(b) After soliciting another person to commit an offense, persuaded such other person not to do so or otherwise prevented commission of the offense; or

(c) After conspiring with one or more persons to commit an offense, persuaded such persons not to do so or otherwise prevented commission of the offense.

History.—s. 8, sub-ch. 11, ch. 1637, 1868; RS 2594; GS 3517; RGS 5403; CGL 7544; s. 701, ch. 71-136; s. 1, ch. 72-245; s. 1, ch. 73-142; s. 12, ch. 74-383; s. 5, ch. 75-298; s. 1, ch. 83-98; s. 2, ch. 86-50; s. 170, ch. 91-224; s. 4, ch. 93-406; s. 14, ch. 95-184; s. 1195, ch. 97-102; s. 17, ch. 97-194; s. 2, ch. 2002-214; s. 2, ch. 2003-59; s. 204, ch. 2008-247.

Note.—Former s. 776.04. http://www.leg.state.fl.us/statutes/index.cfm?App_mode=Display_Statute&URL=0700-0799/0777/Sections/0777.04.html

Customer: replied 1 year ago.
When I spoke to her she said that the police report stated "she agreed to purchase a 6 or 7 (5mg) adderall pills for $7 dollars a piece".... she said that was untrue because the pills they agreed on were not the milligram nor that price.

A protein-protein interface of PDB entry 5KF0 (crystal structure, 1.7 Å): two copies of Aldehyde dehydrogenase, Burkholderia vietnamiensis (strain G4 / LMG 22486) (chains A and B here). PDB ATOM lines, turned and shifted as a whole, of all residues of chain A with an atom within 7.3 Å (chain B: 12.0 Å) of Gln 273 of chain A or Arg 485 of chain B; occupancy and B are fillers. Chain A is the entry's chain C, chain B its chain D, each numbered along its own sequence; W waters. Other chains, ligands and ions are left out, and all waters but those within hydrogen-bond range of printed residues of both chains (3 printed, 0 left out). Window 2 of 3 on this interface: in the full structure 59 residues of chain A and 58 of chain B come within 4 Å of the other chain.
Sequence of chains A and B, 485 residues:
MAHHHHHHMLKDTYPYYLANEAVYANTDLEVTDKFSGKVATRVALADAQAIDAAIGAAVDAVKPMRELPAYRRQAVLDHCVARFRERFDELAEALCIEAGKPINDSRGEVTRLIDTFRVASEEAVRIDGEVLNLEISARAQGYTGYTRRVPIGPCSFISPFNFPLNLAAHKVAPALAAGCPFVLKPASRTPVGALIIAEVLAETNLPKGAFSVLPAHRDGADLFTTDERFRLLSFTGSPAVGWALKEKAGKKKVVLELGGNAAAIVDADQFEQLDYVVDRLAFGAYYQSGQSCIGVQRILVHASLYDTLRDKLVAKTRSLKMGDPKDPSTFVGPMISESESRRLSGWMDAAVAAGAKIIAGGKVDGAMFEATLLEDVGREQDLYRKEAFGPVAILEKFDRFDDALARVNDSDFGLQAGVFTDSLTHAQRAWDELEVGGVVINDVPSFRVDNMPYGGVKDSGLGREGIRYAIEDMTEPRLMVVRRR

Expert:  attyadvisor replied 1 year ago.

When I spoke to her she said that the police report stated "she agreed to purchase a 6 or 7 (5mg) adderall pills for $7 dollars a piece".... she said that was untrue because the pills they agreed on were not the milligram nor that price.

I believe that they inflated the amount. I cannot tell you how many times client's have said the exact same thing.

Law enforcement is under a great deal of scrutiny now so she may get really lucky based on the information you provided.

This is a link for attorneys in that area that provide FREE consultations http://lawyers.findlaw.com/lawyer/firm/criminal-law/madison/florida

This is an example of how the courts view these cases http://caselaw.findlaw.com/fl-district-court-of-appeal/1015114.html

Expert:  attyadvisor replied 1 year ago.

Please do not hesitate to ask me ask me any additional questions that you may have with regard to this matter. It would be my pleasure to continue to assist you. If you would be kind enough to rate my service so I may receive credit for my work I would appreciate it.